2. The bill gets scheduled for a public hearing. At that hearing, the committee discusses the merits and disadvantages of the bill, and any interested party may ask to speak to the committee in favor or opposition to the bill, just as many of you have. Following this hearing, additional public hearings or a work session can be scheduled. There are times during the public hearing the committee hears enough testimony from the public to decide the bill should not advance to a work session. If the bill does not come back for a work session vote, the bill “dies”.

Essentially, if a bill doesn’t make it out of a policy committee by certain deadlines, it doesn’t go to the House Floor for a vote and thus, for intents and purposes, it means the bill is “dead.”

However, it’s possible that elements of “dead” bills can be added as amendments to other bills that are still going through the committee process outlined above. In other words, until the Legislature formally adjourns for the session at the end of June, a bill could come back. My staff is fervently watching House committees and amendments for these possibilities, we don’t take anything for granted.

Student Spotlight

For this week’s Student Spotlight, we’re recognizing Clay Ready, a senior at Adrian High School in Malheur County. Clay has carried a 4.0 GPA through his high school career, taking multiple dual-credit courses in math, English, and science. He has been a three-sport athlete in football, basketball and track and field, all while also making his way to becoming valedictorian for the 2021 graduating class. This past summer, Clay traveled throughout the West working with wildfire crews from the BLM.

Clay Ready

Adrian High School Principal Billy Wortman had this to say about Clay:

"I have been involved in Clay's educational career in many different roles including coach, teacher, and principal. Every day, Clay brings his best effort towards everything he does. He is talented on the football field, the classroom, the welding shop, and is popular among our student body. He has a great family that has done a tremendous job raising an outstanding young man."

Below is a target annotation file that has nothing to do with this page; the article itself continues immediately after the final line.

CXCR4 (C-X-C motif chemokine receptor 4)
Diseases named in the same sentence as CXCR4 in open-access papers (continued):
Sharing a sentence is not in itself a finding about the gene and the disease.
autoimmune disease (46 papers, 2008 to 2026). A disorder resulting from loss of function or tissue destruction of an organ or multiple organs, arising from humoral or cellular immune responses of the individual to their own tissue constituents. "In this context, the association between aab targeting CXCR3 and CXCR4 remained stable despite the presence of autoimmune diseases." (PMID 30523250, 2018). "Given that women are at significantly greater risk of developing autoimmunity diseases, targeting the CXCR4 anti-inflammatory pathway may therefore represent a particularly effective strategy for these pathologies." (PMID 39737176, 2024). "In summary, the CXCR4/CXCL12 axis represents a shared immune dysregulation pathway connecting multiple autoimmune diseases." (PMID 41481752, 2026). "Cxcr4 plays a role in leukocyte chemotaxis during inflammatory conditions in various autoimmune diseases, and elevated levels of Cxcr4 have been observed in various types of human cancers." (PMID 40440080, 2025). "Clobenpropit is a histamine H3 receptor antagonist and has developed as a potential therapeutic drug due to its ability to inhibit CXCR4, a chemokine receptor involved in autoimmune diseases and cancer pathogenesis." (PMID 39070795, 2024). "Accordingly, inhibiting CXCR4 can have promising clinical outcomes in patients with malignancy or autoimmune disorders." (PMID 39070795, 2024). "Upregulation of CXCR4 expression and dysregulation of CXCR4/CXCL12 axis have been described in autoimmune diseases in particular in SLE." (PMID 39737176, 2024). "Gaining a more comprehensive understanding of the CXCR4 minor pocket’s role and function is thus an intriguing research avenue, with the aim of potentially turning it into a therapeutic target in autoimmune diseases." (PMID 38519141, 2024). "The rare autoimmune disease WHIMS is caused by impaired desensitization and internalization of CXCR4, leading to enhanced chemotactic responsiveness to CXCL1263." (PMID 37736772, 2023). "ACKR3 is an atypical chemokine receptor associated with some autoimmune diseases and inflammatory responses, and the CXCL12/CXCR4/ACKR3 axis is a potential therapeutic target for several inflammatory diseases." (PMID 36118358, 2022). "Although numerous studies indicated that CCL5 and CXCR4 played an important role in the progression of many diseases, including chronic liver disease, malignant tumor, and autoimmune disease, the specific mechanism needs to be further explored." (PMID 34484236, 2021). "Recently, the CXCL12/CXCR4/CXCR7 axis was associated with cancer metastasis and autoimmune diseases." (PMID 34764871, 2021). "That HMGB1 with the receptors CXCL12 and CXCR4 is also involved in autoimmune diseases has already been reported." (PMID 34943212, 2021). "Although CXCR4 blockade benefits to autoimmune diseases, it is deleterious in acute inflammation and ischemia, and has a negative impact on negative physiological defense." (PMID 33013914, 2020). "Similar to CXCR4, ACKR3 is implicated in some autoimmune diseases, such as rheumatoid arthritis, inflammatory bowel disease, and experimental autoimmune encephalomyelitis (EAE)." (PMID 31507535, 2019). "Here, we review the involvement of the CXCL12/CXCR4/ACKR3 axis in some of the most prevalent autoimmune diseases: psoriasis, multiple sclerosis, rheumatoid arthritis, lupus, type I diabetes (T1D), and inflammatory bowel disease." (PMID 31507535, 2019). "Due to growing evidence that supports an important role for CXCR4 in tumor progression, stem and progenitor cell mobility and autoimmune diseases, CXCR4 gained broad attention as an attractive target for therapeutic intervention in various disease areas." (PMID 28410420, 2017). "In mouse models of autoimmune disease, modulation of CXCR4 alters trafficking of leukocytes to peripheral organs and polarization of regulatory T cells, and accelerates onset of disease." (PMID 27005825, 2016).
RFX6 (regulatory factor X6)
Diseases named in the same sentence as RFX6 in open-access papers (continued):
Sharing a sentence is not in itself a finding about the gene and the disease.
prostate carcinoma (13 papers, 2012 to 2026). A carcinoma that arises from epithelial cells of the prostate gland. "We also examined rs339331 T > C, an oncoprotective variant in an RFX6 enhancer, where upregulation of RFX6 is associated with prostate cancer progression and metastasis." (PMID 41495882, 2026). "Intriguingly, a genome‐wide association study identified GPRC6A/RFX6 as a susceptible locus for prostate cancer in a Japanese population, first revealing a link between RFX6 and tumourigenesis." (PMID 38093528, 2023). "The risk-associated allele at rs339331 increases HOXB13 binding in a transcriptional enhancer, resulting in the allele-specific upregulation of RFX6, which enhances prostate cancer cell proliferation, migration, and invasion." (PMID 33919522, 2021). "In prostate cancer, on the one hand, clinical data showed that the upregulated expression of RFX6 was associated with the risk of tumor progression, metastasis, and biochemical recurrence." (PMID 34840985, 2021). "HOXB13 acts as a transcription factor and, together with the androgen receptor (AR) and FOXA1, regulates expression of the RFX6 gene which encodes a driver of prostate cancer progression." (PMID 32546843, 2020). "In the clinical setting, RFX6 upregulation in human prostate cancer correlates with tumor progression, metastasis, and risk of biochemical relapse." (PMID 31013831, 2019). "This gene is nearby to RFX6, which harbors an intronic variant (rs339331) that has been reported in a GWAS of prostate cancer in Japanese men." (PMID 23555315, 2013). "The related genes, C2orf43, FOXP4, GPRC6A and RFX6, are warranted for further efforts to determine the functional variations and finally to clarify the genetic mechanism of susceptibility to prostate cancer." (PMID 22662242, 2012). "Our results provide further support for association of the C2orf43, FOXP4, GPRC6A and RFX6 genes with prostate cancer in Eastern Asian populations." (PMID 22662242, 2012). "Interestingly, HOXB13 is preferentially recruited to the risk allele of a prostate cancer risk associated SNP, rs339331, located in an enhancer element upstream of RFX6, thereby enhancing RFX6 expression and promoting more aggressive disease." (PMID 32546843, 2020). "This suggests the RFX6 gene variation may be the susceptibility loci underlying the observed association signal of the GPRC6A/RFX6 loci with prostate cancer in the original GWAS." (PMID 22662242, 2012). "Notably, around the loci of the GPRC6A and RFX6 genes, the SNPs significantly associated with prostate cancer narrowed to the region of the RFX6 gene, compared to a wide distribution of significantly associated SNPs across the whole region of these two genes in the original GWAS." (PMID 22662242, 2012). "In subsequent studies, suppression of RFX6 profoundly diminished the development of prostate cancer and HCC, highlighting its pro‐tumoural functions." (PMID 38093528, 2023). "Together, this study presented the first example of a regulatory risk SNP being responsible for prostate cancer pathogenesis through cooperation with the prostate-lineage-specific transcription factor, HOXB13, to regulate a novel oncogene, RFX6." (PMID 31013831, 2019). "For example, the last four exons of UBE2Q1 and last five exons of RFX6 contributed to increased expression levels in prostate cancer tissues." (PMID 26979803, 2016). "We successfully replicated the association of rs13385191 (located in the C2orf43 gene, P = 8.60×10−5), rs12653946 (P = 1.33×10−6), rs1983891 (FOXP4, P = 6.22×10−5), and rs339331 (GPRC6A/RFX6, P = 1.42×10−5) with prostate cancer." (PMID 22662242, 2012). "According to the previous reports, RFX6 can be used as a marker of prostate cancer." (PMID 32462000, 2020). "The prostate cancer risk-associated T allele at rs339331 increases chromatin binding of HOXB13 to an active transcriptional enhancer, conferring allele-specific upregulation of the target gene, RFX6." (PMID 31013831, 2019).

Thank you, Clay, for serving your state by helping during the wildfires last summer, and congratulations on your exceptional successes in your educational and athletic endeavors. We wish you the very best – we’ll be watching for what’s next.

Press Release on Educational Impacts Bill

Only two House bills in the Oregon Legislature would address COVID-19’s impact on education. Of more than 100 bills in the House Committee on Education, legislation from Rep. Owens and Rep. Alonso León is one of only two bills related to COVID-19’s negative impact on K-12 education

April 2, 2021
SALEM, Ore. –
Despite the enormous disruption COVID-19 has had on Oregon’s education system, only two bills in the House Committee on Education address the negative effects of COVID-19 on students.

Representative Mark Owens (R-Crane) and Representative Teresa Alonso León (D- Woodburn) are chief sponsors of HB 2962, which would direct a formal evaluation of students’ education needs resulting from COVID-19 closures, a step towards identifying how students can recover from gaps in learning.

“It is critical we identify and address the serious gap in education our students have experienced during the last 12 months because of COVID-19 and government-mandated stay-at-home orders,” said Rep. Owens, who also serves as a member of the Crane School Board. “There is much more we should be doing as lawmakers to address this critical issue for Oregon students, and it is great to see the bipartisan support for this proposal that will hopefully lead to others.”

Read the full release here.

District Phone: 541-889-8866
Capitol Phone:
District Address: 258 S. Oregon St, Ontario, OR 97914
Capitol Address:
900 Court St NE, H-475, Salem, OR 97301